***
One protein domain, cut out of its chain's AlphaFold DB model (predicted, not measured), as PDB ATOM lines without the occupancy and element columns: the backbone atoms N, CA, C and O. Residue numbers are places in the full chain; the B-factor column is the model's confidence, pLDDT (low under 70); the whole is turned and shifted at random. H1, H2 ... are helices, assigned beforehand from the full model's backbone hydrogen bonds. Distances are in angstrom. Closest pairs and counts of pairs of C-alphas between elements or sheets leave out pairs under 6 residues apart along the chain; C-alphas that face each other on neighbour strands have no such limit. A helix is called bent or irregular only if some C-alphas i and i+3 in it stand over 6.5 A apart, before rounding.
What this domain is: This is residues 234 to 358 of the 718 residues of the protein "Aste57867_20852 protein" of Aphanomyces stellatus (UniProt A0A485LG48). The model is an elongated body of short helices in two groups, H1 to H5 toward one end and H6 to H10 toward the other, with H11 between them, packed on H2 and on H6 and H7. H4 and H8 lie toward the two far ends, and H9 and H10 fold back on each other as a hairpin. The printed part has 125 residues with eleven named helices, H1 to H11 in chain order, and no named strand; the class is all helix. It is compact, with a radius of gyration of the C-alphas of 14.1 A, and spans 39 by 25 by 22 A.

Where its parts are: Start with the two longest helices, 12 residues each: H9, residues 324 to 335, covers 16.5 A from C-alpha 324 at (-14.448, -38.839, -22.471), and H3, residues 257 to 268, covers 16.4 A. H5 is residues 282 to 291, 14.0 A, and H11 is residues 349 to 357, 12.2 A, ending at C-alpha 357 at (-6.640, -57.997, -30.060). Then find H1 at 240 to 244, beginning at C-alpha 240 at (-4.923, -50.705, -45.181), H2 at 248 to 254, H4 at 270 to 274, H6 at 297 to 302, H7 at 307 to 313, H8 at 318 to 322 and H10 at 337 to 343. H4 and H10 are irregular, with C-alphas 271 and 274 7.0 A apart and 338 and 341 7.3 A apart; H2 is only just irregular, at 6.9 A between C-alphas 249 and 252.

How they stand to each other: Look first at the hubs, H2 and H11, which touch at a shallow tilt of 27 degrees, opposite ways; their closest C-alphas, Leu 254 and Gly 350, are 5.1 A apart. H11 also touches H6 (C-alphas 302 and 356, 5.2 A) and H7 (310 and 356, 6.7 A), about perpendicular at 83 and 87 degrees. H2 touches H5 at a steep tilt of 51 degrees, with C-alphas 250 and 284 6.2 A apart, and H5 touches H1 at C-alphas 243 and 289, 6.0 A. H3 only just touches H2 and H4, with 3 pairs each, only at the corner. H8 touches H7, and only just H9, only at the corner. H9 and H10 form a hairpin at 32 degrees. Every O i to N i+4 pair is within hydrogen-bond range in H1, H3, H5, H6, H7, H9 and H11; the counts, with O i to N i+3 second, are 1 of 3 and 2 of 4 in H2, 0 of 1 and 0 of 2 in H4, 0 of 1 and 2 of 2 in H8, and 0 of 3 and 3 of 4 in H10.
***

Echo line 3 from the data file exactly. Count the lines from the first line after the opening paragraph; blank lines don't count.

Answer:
How they stand to each other: Look first at the hubs, H2 and H11, which touch at a shallow tilt of 27 degrees, opposite ways; their closest C-alphas, Leu 254 and Gly 350, are 5.1 A apart. H11 also touches H6 (C-alphas 302 and 356, 5.2 A) and H7 (310 and 356, 6.7 A), about perpendicular at 83 and 87 degrees. H2 touches H5 at a steep tilt of 51 degrees, with C-alphas 250 and 284 6.2 A apart, and H5 touches H1 at C-alphas 243 and 289, 6.0 A. H3 only just touches H2 and H4, with 3 pairs each, only at the corner. H8 touches H7, and only just H9, only at the corner. H9 and H10 form a hairpin at 32 degrees. Every O i to N i+4 pair is within hydrogen-bond range in H1, H3, H5, H6, H7, H9 and H11; the counts, with O i to N i+3 second, are 1 of 3 and 2 of 4 in H2, 0 of 1 and 0 of 2 in H4, 0 of 1 and 2 of 2 in H8, and 0 of 3 and 3 of 4 in H10.